Over the weekend, I set out with the mister and a friend for a little afternoon hike in the hills just south of Los Angeles. The joke was that we would try to forage for our dinner the way the Vikings did. I'd picked up a Viking Cookbook in Norway, and had brought it with us, so that we could have a "shopping list" as we hiked. Did I think we would ACTUALLY find enough of what we needed to make a dinner? Hmmm. I thought we would find the plants we were looking for, but none lovely green and so untouched by beast or man that we would actually want to EAT them...
After dodging a few patches of 'pois on oak', we came upon our first shopping list item: Stinging Nettle. Stinging nettle is appropriately named. Wear heavy gloves if you plan on handling this plant. Don't even think about breaking it off with your hands. We used clippers and either paper or plastic baggies to handle the stuff. Why? It stings. Painfully. And for a few hours.Next up, we found a nice patch of elderberries. They were sweet and delicious right off the tree, but we loaded up a baggie of these berries and carried on thinking of all the uses for these sweet treats.
After a few other items, mustard seeds, Toyon leaves and lemonade bush berries, we were set. We picked up a whole perch at the fish market, and headed home to work on our menu for the evening, which included the following: Cream of Nettle Soup, Charcoal-Grilled Perch, and a Smoked Pork Pancake.
First, I started prepping the nettles for the soup.
21 young nettles
1 litre vegetable stock
3 tablespoons flour
100 ml milk or cream
salt, white or black pepper to taste
1 teaspoon thyme
Rinse and blanch the nettles, then drain them well. Bring the vegetable stock to a boil and add the nettles. In a separate bowl, add the flour with a little cold water to make a paste, then boil for several minutes until slightly thickened. Add the cream. Season with salt, pepper and thyme. Hard-boil the eggs and place two halves in each bowl. Serves 4.
Meanwhile, we soaked the elderberries in a large bowl of cold water. This helped separate the dried up berries and ants that floated (or frantically swam) on the surface, from the sweet, supple berries that sunk to the bottom of the bowl.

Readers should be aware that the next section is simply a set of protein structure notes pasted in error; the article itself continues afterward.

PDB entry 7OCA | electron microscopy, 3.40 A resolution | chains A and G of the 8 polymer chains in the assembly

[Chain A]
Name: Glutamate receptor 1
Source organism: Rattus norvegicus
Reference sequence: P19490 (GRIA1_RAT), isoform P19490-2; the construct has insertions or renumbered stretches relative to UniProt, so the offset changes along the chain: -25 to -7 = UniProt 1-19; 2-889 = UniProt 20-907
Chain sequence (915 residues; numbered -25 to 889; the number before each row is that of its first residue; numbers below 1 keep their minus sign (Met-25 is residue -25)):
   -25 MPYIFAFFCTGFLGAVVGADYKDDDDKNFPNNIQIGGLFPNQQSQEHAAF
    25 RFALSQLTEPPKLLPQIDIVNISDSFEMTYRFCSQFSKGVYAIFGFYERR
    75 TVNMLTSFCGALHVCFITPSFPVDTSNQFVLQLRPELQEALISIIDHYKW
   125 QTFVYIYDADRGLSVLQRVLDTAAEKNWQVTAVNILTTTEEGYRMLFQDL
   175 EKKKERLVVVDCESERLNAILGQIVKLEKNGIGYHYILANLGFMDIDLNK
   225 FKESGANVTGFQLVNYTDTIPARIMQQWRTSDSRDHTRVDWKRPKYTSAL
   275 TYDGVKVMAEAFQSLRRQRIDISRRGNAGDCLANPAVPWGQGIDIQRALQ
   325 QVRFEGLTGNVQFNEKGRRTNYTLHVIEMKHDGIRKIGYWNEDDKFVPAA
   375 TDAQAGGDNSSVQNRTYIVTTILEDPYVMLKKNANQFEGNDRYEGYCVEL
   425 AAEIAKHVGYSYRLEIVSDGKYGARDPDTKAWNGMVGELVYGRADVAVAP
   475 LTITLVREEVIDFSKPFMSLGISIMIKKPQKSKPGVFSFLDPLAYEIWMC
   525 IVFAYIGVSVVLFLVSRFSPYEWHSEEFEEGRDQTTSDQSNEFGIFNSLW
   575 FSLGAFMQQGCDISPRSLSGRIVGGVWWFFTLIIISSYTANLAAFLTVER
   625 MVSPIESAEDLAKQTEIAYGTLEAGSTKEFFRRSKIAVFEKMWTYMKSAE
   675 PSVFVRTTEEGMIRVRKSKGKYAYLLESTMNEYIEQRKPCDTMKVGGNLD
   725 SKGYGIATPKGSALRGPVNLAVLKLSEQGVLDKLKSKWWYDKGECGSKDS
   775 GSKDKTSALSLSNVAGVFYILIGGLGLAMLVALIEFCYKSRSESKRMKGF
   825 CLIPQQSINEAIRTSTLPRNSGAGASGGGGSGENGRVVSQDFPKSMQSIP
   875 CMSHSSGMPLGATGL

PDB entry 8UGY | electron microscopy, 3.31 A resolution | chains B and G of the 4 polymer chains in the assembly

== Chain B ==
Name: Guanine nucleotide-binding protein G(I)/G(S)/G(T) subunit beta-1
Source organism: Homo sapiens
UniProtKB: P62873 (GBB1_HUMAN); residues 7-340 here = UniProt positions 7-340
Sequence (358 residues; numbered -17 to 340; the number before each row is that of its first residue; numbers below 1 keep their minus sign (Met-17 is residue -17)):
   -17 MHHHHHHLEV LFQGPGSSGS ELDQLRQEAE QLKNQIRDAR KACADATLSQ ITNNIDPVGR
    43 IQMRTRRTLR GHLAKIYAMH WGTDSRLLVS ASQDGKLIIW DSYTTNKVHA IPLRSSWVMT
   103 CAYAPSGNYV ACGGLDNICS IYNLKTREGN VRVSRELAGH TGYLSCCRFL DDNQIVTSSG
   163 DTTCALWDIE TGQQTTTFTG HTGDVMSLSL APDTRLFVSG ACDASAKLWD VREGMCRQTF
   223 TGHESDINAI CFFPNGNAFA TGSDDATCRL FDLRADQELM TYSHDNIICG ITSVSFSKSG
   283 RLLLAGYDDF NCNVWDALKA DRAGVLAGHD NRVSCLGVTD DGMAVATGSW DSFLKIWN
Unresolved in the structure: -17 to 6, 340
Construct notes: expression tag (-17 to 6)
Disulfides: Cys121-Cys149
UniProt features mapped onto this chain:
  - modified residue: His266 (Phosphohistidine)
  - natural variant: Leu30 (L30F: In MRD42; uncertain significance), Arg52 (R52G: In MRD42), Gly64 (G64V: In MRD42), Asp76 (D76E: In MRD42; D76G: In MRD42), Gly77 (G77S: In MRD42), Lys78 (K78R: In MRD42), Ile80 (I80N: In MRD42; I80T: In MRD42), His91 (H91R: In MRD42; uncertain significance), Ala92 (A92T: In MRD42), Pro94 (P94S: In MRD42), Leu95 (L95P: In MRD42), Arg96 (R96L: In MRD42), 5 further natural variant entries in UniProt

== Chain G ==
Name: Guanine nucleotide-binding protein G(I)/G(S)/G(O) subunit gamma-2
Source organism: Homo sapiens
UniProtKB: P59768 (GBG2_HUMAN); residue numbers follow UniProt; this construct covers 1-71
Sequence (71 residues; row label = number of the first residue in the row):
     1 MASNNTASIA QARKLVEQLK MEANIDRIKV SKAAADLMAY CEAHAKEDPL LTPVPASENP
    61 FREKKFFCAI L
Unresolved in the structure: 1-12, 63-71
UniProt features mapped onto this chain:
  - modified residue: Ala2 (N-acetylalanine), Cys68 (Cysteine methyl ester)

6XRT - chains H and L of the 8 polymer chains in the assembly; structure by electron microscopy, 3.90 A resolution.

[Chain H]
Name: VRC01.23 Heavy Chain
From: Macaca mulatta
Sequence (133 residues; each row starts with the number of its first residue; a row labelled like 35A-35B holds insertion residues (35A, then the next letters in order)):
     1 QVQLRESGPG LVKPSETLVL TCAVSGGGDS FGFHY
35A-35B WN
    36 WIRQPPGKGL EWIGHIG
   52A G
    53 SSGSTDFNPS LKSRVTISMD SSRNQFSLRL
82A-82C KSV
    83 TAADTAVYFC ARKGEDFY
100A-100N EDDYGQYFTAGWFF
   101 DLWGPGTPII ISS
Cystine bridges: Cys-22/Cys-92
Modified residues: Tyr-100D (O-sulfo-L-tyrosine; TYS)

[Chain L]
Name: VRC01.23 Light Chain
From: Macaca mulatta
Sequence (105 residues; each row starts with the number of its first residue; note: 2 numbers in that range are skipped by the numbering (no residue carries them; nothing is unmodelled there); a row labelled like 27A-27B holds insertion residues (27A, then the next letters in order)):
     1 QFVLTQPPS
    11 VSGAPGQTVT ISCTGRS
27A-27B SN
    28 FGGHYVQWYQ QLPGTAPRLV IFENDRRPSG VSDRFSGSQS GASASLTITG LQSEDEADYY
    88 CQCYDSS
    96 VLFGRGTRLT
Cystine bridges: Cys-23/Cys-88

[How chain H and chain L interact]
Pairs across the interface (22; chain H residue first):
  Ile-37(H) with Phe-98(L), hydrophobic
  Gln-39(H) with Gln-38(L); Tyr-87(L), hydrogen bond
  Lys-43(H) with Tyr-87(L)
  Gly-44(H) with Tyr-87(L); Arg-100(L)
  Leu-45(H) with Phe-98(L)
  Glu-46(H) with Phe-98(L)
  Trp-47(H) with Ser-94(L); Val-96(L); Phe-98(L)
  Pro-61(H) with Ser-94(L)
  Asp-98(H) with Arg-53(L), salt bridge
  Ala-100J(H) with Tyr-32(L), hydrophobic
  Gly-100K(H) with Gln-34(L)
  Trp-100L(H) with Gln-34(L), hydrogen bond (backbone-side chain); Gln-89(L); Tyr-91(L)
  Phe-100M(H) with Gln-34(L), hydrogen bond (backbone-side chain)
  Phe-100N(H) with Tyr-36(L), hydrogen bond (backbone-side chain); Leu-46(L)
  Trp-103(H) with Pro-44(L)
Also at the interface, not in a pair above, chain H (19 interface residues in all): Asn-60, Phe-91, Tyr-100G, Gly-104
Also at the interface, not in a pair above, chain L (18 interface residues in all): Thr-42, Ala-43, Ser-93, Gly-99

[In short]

We mashed up half of the berried in a strainer to make a sweet and tart juice concentrate that we added to fizzy water for a refreshing beverage. With the second half of the berry bowl, we made a syrup to pour over ice cream, and a quick jelly that we ate on toast the next morning!
Next up, we prepped the perch and the grill.
1 kg perch
2 teaspoons salt
1 pinch pepper
4 tablespoons butter
50 ml dill, finely chopped
50 ml parsley, finely chopped
1 tablespoon chopped chives
Gut and clean the fish thoroughly. Sprinkle with salt and pepper both inside and out. Mix the butter and herbs together and refrigerate for a few minutes to harden up. Then, pack the fish with the herb butter. Grill it over charcoal, 8-12 minutes on each side depending on the thickness of the fish.
Our fish had been cleaned and de-scaled at the market, and in hindsight, we probably would have left the scales on, because I'm guessing those scales protected the fish from falling apart on the coals in the days before aluminum foil. Half-way through the cooking, we wrapped that bad boy in foil so that we wouldn't lose any meat to the fire.
Lastly, we made a smoked pork pancake.
1/2 kg smoked pork
500 ml milk
150 ml flour
Slice the pork and fry it lightly. Keep half the pork fat in the pan. Whisk together the eggs, flour and milk and pour the batter into the hot pan. Lift and prod the batter with a spatula from time to time to stop it from sticking to the pan. When the pancake seems firm, slide it onto a plate. Put the pork back in the pan with some of the fat, and then slide the pancake (uncooked side down) back into the pan. When golden brown on both sides, serve with jam.
I had some trouble removing my pancake from the pan, so it ended up looking a bit more like scrambled eggs. Despite the ugliness, it was still tasty.
We washed the dinner down with our elderberry fizzy water, some lemonade berry lemonade, and after dinner, a fragrant, but subtle-tasting Toyon-leaf tea!
Our foraged Viking dinner was great fun to cook and eat, but the collection was the real treat for us. The hike was beautiful, and thanks to our knowledgeable friend Ivan, we knew we were not gathering anything poisonous... I do want to say, that if you are NOT sure what you are gathering, don't eat it! There are lots of places that offer local guided tours as well as information in books and online about identifying local wild edibles, and their terribly toxic counterparts. That said, I hope you will enjoy these Viking recipes and let me know what you think!!
P.S. If you are curious about the crochet viking helmet I'm wearing, I bought a pattern from Tara at Easy Makes Me Happy and begged my mom to make it for me (since I only know how to knit) before I went to Norway! Check out her other patterns too- all very cute!